According to the National Institute on Alcohol Abuse and Alcoholism, 14.5 million adults suffer from alcohol use disorder.
What is alcohol use disorder?
Alcohol Use Disorder as defined by the DSM-V is a problematic use of alcohol resulting in significant impairment or distress. The disorder can make you miss work or other obligations, make alcohol the only thing you think about and other extreme symptoms that go beyond having a few drinks with friends on the weekend.
Alcohol Use Disorder has become so prominent that Soberlink, a leading alcohol monitoring device, and the National Council of Juvenile and Family Court Judges (NCJFCJ) have partnered to create a Judge’s Bench Card regarding Alcohol Use Disorder (AUD).
The Bench Card, which includes vital information regarding the diagnosis of AUD as well as common misconceptions of the disease, provides practical guidance for judges, family law professionals, or anyone else involved in a case where parental alcohol misuse could potentially impact the wellbeing of a child.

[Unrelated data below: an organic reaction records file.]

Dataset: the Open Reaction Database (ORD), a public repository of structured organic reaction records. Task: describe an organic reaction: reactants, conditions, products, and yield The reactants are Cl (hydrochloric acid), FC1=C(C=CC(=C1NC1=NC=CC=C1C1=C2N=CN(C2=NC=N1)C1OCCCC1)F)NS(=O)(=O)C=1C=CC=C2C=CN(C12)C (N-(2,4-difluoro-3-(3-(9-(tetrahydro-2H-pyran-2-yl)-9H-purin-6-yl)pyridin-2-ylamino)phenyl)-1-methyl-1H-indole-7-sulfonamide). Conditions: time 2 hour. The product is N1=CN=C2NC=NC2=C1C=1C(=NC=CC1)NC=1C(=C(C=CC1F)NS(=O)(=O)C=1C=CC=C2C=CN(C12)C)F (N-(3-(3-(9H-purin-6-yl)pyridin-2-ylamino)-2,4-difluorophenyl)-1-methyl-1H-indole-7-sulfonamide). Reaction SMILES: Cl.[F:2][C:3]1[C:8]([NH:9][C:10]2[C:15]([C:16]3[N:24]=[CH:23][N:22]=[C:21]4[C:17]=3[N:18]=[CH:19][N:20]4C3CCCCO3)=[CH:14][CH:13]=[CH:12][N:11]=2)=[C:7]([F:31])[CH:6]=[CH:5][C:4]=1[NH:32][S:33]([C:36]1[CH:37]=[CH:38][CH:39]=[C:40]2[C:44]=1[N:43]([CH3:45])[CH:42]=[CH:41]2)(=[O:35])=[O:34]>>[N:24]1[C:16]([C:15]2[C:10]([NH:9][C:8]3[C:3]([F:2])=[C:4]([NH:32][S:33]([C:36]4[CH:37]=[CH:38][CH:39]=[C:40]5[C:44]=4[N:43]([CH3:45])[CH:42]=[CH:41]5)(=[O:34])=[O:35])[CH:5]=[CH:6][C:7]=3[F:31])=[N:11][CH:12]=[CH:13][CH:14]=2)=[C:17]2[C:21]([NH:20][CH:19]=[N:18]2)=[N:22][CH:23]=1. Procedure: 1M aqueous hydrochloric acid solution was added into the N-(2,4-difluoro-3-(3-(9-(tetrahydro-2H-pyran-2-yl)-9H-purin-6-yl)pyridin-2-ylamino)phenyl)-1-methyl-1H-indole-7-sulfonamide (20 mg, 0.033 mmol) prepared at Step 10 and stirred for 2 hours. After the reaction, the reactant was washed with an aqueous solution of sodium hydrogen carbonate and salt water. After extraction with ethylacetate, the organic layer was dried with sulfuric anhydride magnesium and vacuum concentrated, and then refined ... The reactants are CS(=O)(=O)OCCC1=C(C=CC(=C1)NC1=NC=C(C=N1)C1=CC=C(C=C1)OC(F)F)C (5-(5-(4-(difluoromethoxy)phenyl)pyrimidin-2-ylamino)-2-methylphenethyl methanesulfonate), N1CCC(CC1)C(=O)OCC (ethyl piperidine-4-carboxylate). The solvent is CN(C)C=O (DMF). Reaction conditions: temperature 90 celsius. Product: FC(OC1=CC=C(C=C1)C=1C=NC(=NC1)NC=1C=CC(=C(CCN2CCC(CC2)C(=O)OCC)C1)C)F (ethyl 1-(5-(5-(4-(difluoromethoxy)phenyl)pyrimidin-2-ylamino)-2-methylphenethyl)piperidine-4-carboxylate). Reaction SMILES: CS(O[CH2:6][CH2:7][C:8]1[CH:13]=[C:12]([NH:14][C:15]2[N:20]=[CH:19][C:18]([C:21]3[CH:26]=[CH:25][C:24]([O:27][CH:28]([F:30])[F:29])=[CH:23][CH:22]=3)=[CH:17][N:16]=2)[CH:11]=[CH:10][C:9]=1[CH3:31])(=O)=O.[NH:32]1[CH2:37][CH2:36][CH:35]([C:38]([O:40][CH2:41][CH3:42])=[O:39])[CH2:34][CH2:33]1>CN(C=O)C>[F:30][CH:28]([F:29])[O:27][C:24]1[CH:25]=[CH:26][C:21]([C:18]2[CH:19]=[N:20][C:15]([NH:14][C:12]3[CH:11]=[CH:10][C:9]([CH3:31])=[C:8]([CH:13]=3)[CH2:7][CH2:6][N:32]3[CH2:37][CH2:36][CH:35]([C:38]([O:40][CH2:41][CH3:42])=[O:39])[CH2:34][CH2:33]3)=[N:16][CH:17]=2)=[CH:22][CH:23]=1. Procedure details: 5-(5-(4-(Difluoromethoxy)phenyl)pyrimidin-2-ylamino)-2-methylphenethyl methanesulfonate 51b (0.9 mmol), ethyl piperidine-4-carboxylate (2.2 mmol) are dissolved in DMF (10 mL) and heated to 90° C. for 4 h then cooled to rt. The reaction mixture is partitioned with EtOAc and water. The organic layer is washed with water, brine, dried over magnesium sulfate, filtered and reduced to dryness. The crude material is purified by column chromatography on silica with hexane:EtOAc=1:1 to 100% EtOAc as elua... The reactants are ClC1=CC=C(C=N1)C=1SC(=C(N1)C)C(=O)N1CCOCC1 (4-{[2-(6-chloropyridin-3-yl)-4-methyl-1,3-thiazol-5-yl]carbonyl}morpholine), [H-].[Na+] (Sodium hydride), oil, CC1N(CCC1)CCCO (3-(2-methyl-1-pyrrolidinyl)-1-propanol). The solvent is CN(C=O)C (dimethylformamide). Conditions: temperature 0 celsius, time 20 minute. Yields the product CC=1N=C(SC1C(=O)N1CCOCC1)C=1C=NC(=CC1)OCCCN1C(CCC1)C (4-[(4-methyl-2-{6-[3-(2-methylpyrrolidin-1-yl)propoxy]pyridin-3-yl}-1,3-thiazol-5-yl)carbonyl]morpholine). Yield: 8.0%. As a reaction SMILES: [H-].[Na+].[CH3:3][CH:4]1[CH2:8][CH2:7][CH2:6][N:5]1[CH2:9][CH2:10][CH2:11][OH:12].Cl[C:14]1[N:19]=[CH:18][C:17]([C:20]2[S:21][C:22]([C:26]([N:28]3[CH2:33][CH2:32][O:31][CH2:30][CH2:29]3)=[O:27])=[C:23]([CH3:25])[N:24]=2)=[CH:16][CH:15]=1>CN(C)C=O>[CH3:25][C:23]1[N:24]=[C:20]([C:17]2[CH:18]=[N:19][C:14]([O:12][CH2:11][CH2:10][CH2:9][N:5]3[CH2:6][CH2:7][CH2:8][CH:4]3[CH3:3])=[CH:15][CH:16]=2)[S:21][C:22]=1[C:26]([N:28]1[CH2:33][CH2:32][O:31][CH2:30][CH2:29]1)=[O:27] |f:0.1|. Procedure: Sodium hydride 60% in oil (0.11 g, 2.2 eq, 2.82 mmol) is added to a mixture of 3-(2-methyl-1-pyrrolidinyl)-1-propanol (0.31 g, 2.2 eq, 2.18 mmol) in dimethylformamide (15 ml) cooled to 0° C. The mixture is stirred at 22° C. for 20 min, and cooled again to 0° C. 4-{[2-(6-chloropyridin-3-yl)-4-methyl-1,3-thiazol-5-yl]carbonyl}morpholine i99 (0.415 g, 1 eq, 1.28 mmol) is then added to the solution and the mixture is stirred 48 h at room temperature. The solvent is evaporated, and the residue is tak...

NCJFCJ and Soberlink share the following 10 Alcohol Addiction Myths
- All people who have engaged in problematic alcohol use are addicted to alcohol
- People who misuse alcohol can quit whenever they want
- Full abstinence from alcohol use is the only way to manage AUD
- Relapse should not happen
- People need to hit “rock bottom” to get treatment
- People need to want treatment for it to work
- People need to 100% abstain from alcohol use to get treatment
- “Interventions” are the best method to get a person into treatment
- Treatment should only need to happen once
- There is only one way to get control of problematic drinking (eg. Alcoholics Anonymous, 28-day program)
If you or someone you know is suffering for Alcohol Use Disorder, call SAMHSA’s National Helpline at 1-800-662-HELP.